Oldies but Goodies

I once saw a t-shirt that said “I get paid to play board games.”  Well, we all know that we do WAY more than that, but there is no question that games keep the kids engaged in therapy.  The challenge is always making sure that the game doesn’t take up valuable therapy time.  Because I need to get as many repetitions as possible in a session, I am always looking for games that are super quick but also engaging.  In previous posts, I have described the stick game (an all-time favorite that’s dirt cheap and easy to make), commercially-available Feed the Kitty and Cookie Crumble, and the sound-specific games I’ve made based on old childhood favorites, Jump! and Square Off!  Pop-Up Pirate is another game that appeals even to my 4th graders. Lots of SLPs have blogged about the creative ways to use Ned’s Head, Guess Who, and Jenga — google or check Pinterest for those ideas.  And, of course, we all know about Go Fish and Memory games with therapy cards. A fun twist on using those cards is described in my post about “Hide the Sticker.”

A recent report from the American Academy of Pediatrics states that there is not much proof that tablet-based toys and games benefit brain development in toddlers, and concludes that hands-on toys like blocks and puzzles are far more beneficial for hand-eye coordination, problem-solving, creativity, and interactive play with adults and peers.  While there is certainly a place in therapy for some of the great speech/language apps, such as those by SmartyEars, I’ve come to realize that some of our students today, who are of the “digital generation,” don’t even know how to play with games and toys that we all grew up with.  And that got me to thinking about how to use other free or cheap toys and games to build brain power, concentration, social skills, and language.  Here are some suggestions, based on games and activities I’ve used in therapy.  Of course, you will want to modify the games to build language and social skills and meet IEP goals and work in AAC for those with low verbal skills.

  • Checkers, Chinese Checkers, Connect 4, Battleship — all require some strategy
  • Pick up Sticks (a lot quieter than Jenga!) — good for patience and hand-eye coordination
  • Games like Cootie, Don’t Break the Ice, and Operation — also good for hand-eye coordination
  • LEGOs, Duplos, magnetic shapes, plastic gears — all good for cooperative creating, requesting, describing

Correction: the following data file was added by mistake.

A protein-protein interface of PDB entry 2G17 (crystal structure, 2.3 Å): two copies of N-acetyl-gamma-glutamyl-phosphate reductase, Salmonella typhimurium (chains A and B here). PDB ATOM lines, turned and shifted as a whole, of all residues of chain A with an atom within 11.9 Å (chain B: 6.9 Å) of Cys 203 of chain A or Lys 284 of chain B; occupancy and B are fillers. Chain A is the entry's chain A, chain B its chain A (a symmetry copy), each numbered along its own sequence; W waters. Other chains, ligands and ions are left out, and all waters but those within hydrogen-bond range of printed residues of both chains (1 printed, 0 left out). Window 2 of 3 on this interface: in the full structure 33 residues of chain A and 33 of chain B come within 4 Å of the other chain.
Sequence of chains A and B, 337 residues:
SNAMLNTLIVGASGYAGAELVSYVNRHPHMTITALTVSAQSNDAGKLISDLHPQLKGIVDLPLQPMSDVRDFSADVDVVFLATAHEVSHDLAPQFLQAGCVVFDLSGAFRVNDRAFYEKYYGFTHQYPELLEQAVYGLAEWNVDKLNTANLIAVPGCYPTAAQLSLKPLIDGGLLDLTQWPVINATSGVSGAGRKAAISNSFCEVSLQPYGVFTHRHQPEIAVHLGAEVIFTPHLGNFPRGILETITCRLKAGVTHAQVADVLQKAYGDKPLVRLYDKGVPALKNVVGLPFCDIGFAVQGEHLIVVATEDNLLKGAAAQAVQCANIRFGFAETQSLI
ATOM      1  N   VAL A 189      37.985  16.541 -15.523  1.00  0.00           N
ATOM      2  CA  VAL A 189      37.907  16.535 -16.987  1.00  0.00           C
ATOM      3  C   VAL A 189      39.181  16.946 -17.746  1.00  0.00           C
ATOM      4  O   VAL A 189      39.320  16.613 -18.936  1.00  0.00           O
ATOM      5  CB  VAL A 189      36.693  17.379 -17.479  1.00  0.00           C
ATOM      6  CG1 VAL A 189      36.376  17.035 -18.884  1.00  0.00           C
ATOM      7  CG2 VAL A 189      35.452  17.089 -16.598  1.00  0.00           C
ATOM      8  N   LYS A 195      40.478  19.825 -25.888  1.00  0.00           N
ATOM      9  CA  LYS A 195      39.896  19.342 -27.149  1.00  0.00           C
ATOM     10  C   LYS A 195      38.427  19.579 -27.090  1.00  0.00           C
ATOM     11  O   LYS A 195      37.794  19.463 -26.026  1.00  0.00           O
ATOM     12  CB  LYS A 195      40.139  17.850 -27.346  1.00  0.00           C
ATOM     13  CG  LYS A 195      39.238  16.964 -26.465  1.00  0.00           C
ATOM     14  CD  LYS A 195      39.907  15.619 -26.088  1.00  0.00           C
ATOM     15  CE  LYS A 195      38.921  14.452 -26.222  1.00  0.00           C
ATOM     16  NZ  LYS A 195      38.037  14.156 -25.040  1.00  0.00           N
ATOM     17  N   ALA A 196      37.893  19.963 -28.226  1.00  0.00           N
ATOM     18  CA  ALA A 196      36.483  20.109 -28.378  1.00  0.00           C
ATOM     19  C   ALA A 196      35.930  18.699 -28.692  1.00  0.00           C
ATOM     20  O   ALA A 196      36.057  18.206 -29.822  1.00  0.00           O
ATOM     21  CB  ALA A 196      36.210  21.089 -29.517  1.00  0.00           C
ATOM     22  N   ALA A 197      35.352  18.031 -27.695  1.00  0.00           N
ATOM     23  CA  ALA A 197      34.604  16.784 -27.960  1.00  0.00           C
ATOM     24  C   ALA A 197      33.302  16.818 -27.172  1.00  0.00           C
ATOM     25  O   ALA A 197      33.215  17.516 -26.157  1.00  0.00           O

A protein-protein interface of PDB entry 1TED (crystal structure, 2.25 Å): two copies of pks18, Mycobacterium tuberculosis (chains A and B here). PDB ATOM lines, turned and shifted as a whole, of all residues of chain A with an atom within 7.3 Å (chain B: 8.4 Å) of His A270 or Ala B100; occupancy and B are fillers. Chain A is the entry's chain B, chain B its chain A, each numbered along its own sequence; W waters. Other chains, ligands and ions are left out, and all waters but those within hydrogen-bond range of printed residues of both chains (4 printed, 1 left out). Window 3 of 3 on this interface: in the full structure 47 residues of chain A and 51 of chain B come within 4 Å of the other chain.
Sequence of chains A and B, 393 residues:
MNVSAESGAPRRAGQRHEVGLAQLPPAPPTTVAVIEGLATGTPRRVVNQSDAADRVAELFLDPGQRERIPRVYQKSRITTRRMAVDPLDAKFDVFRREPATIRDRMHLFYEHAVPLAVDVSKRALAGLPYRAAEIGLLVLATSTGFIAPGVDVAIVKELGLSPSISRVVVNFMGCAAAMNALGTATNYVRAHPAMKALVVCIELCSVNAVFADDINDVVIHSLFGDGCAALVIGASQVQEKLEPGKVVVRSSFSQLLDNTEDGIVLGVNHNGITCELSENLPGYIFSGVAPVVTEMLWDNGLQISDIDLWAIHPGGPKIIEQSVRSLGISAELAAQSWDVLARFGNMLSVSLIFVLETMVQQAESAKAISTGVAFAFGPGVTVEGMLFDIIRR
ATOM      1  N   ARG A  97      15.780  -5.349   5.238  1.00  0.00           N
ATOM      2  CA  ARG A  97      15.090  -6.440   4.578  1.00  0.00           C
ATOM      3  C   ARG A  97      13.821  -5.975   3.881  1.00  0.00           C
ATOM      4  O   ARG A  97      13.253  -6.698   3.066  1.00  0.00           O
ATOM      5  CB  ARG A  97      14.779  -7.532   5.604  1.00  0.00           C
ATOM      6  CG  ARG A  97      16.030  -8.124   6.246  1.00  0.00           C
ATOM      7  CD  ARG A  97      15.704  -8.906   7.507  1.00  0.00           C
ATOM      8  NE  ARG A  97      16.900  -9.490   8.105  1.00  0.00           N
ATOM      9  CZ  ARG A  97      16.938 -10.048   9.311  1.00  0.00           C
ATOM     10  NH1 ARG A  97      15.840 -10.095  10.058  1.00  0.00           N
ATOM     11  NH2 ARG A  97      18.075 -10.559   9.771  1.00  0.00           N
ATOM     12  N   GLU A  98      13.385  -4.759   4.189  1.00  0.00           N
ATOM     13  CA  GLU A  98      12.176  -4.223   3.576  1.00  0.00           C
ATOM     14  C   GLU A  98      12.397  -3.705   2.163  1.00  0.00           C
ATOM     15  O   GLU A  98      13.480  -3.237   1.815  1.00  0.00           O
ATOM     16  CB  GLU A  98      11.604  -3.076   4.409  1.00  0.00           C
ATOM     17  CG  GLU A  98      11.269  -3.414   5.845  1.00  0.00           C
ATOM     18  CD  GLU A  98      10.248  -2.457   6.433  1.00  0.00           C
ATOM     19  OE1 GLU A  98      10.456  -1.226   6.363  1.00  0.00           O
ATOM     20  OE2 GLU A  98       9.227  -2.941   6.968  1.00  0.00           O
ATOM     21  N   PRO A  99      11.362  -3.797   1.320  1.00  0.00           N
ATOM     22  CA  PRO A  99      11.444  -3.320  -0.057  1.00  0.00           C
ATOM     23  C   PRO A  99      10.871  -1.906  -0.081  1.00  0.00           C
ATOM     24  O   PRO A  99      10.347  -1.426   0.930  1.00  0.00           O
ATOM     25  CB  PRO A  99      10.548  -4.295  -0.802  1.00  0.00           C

• Yahtzee! — scorekeeping and math
  • Card games like Hearts, Crazy Eights, and Uno –lots of interaction with peers
  • Jigsaw puzzles — have a 100 piece puzzle out on a table for kids to work on — lots of language as they look for and describe pieces.
  • For kiddos who need to build auditory skills and following directions, favorite old games like Red Light/Green Light, Simon Says, and Mother May I? will get them listening and moving, making these good warm-up or end-of-session reward activities.
  • Toss Across or a DYI beanbag toss game will also incorporate movement in therapy.

What oldies but goodies do you use in therapy??

 

 

 

3 thoughts on “Oldies but Goodies

  1. Guess who is great for asking questions, listening skills and describing. I have created basic overlays for simple AAC devices as well as ones with more details for my higher level AAC users. I also have a game called Secret Square which is great for categorizing- working from general to specific to find the item where the chip is hidden ( all questions have to be yes/no and it encourages thinking about how items can be grouped by different characteristics)

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  2. Head Bandz is a great game for labeling, describing, and categorizing. Kids absolutely love picking a card for the therapist to “be” as well. For artic groups, I use the headbands included with the game and articulation cards for the target sound.

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